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Coaching case study: The language barrier


Are you speaking the right language with your coachees? Unlimited Potential's Trevor Edwards tells the community a story.
All too often something that is perfectly clear to us, individually, seems to be totally incomprehensible to someone else; after all we both speak the same language - so why should it be difficult to understand?
Just because we are conversing in English, it doesn't necessarily mean we all understand, interpret or process things in the same way. 'Visual' people will use language associated with seeing, 'auditory' people will respond to language associated with hearing and 'kinaesthetic' people will respond to language associated with feelings. If we use the wrong language to communicate with someone else, what seems straightforward to us can be very difficult for them.
Let's take the case of Tina. As a capable, ambitious and well-regarded manager in a large organisation she is seeking to progress her career, but seems to have encountered a stumbling block. She is soon to have a personal review with her recently appointed director who has asked her, several times, to outline her vision for her career progression during the next five years.
During conversations with her director, Tina finds she is unable to respond with any clarity to his questions. Is there something wrong with her if she can't answer a simple question as 'Where do you picture yourself in five years' time'?
"Just because we are conversing in English, it doesn't necessarily mean we all understand, interpret or process things in the same way...In order to be able communicate effectively we need more than just words"
The time for Tina's review is fast approaching and she is becoming increasingly concerned that her career progression is going be adversely affected by her lack of vision. The subject arises during a session with her coach.
Tina: I'm getting really worried now. My director is asking me about my plans for career progression and where I picture myself in the organisation in five years' time. I've tried, but I just can't seem to do it. My director is getting very frustrated with me and I'm concerned it will damage my career prospects.
Coach: What is it, in particular, that you 'can't do'?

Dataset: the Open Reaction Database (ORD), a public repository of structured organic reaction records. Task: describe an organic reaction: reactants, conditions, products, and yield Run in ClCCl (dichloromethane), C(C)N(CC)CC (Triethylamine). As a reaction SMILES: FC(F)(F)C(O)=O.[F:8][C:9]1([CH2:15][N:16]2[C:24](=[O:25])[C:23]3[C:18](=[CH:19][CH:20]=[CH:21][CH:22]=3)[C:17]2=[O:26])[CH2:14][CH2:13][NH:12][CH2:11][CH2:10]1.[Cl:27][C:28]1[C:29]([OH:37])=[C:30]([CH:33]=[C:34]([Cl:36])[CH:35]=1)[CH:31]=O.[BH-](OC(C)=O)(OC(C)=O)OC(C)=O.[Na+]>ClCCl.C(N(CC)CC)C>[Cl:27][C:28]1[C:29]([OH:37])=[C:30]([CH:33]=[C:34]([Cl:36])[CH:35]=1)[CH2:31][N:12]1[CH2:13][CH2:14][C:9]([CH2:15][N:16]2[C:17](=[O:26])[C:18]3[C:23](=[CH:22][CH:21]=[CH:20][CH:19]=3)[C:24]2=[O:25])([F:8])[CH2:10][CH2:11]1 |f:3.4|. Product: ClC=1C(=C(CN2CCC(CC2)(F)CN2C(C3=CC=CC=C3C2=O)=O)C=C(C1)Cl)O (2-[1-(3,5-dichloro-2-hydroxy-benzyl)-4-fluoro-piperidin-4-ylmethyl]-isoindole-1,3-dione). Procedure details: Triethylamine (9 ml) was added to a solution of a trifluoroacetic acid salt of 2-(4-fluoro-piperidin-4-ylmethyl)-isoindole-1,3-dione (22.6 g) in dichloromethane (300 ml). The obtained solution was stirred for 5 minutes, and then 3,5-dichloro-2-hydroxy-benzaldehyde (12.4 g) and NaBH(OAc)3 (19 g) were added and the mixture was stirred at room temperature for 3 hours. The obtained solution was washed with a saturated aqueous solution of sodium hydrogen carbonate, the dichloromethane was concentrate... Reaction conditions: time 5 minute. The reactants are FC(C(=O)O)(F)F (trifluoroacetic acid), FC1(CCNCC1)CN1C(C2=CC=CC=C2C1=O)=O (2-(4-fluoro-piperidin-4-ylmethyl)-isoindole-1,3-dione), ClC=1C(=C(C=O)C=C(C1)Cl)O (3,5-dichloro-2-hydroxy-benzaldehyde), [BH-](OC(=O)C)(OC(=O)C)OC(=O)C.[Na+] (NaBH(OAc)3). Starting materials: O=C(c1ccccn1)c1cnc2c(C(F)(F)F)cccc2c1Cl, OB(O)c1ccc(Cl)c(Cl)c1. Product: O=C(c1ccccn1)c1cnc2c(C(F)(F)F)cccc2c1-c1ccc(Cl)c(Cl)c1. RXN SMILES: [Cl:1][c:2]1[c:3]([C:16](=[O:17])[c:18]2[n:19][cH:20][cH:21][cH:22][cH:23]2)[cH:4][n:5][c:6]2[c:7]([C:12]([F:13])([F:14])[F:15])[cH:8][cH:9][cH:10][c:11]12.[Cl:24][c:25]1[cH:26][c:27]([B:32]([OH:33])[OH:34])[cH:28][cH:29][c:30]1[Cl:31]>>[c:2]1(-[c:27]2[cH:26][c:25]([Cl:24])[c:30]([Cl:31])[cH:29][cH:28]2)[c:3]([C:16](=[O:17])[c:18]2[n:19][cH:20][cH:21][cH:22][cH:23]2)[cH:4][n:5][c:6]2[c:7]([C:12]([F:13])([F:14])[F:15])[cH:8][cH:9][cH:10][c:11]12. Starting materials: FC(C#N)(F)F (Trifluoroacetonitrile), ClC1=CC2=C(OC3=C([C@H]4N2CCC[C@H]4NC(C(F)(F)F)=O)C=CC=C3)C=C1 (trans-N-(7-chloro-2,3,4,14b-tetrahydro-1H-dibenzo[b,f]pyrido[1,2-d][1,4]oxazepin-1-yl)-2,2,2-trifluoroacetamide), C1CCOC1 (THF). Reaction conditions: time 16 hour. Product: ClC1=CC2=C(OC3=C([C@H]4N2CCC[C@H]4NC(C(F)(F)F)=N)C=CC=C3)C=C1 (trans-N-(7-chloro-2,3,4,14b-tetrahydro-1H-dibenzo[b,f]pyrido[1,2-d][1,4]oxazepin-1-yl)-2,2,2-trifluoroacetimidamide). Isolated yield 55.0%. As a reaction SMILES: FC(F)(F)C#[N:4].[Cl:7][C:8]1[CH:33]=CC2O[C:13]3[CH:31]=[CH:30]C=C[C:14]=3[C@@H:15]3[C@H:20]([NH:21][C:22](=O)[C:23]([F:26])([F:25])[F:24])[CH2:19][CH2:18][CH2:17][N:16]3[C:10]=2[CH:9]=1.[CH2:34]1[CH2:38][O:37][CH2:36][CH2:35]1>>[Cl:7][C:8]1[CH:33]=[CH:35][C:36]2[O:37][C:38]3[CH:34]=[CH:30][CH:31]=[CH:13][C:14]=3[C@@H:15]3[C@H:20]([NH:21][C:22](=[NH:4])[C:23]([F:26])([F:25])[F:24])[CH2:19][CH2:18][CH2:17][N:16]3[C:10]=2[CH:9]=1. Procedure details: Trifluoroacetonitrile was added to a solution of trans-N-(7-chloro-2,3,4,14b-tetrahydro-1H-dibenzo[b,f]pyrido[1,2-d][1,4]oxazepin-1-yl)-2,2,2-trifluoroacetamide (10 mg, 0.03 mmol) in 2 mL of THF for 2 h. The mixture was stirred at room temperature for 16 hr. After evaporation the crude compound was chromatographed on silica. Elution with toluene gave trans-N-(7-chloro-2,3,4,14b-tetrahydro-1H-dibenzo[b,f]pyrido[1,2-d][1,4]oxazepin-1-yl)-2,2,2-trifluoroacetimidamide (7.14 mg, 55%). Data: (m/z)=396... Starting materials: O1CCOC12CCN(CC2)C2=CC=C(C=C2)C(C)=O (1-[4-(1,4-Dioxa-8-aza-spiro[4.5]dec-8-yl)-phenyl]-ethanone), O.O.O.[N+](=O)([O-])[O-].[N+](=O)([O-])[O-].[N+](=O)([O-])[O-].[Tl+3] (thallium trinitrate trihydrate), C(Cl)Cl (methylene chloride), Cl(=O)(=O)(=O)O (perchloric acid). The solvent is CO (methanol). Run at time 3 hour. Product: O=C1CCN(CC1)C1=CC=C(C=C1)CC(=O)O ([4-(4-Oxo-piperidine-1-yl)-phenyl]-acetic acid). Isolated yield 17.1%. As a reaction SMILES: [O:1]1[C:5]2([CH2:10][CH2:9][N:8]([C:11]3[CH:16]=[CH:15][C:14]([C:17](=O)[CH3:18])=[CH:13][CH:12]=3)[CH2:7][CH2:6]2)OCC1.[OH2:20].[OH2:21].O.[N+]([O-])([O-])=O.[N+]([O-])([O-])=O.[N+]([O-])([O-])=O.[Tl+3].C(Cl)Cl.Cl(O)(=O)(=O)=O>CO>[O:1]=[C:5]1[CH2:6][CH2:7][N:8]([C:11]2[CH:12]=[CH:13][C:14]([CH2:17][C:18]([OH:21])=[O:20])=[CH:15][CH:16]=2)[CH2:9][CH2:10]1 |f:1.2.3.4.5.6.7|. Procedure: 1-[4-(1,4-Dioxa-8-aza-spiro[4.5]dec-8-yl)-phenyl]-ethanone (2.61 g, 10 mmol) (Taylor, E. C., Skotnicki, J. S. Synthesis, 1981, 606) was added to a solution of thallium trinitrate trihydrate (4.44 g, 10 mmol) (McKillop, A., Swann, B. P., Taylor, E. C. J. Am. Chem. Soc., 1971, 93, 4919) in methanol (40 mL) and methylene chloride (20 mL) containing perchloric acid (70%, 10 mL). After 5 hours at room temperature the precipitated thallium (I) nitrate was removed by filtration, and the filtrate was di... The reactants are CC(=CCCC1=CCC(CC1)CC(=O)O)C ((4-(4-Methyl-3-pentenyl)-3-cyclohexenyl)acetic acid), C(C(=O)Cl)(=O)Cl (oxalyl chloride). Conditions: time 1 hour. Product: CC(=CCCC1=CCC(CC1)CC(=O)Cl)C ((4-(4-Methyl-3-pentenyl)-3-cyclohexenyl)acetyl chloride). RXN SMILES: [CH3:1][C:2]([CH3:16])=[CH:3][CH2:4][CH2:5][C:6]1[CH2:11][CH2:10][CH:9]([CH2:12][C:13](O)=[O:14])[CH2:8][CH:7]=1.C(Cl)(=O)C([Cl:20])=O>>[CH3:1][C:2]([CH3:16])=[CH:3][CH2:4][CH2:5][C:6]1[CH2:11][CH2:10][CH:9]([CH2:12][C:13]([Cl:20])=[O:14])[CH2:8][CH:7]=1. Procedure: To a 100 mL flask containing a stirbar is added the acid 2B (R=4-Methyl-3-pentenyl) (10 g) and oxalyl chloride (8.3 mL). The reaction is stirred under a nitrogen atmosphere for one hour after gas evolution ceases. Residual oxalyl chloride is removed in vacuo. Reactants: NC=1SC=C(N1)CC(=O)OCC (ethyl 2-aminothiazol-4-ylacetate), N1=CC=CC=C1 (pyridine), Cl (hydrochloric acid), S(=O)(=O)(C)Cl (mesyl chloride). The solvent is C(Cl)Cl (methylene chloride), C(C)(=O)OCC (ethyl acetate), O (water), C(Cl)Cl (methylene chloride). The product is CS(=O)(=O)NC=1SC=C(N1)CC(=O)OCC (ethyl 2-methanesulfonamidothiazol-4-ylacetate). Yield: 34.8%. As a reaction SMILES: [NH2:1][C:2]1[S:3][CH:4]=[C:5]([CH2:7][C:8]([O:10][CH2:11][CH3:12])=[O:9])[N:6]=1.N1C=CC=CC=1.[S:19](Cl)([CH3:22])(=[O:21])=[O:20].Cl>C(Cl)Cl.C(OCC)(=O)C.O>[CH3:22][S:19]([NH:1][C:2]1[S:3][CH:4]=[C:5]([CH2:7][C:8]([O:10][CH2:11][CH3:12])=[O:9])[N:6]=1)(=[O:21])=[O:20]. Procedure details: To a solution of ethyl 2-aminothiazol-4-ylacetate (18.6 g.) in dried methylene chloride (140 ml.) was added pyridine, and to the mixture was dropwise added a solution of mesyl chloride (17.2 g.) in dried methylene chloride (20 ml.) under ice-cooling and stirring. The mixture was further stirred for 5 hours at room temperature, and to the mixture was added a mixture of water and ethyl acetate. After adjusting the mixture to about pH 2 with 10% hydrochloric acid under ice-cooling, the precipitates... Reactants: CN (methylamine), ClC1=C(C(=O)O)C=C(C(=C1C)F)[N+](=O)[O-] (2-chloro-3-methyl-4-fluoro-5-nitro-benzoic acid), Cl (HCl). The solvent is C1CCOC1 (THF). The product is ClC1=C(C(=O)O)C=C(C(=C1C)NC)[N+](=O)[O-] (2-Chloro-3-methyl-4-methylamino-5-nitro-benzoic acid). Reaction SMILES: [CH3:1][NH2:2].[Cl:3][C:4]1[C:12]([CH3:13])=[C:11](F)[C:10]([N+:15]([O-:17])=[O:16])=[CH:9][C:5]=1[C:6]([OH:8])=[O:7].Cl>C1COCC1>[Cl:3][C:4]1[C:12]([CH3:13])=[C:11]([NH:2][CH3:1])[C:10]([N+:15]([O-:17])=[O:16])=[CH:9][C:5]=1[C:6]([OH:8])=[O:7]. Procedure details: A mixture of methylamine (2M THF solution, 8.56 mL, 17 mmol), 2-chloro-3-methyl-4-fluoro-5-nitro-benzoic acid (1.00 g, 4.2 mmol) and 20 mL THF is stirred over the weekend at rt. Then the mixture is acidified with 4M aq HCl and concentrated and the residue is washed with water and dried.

Tina: My director has asked me for a vision document describing how I would picture myself in a number of different roles. I've tried to do this but I just can't seem to do it. It's as if I can hear the words and I somehow know what he wants, but I can't find a way to conjure up any images of me in different job roles.
Coach: You've progressed already to a senior position in your organisation and to do that you've obviously made and implemented career and other plans. Tell me how you normally formulate your plans.
Tina: With my previous director, we used to meet and talk through various ideas and strategies. She would act as a sounding board for the things that were in my mind. She was a really good listener and it really helped put my plans together; she'd let me know if they sounded right.
Coach: I want to take you on a journey now, into the future. Imagine that you are meeting again with your previous director, except that it is now five years in the future. Your previous director asks what you are now doing and says she would like to hear the story of you've been engaged in since you last met.
Tina: Wow, five years on. There's so much to talk about; I hardly know where to start.
Coach: Are you telling her that you're still doing the same job?
Tina: Most certainly not! I'm telling her I'm in line for a director's job.
Coach: So what have you been doing that's brought you to this position?
Tina: I'm telling her that after she moved on I felt that I needed to make some changes and got a promotion into another department and... I'm doing my five year plan, aren't I?
The coach recognised that Tina responds using language associated with talking, hearing and listening rather than visualising; by understanding this and enabling her to use 'auditory' language, Tina is now able to articulate her plans.
The coach was careful to not use the word 'vision' as it may now have a negative impact on Tina; also, the coach has encouraged Tina to move forward in time so that we would be able to talk about herself and her activities (five years on) in the present tense; 'I am doing...' is often more powerful and real than 'What I would like to be doing is...'
In order to be able communicate effectively we need more than just words; by listening to people and they language they use we are able to communicate much more effectively in 'their' language.

Written by Trevor Edwards. Trevor is a senior coach with Unlimited Potential

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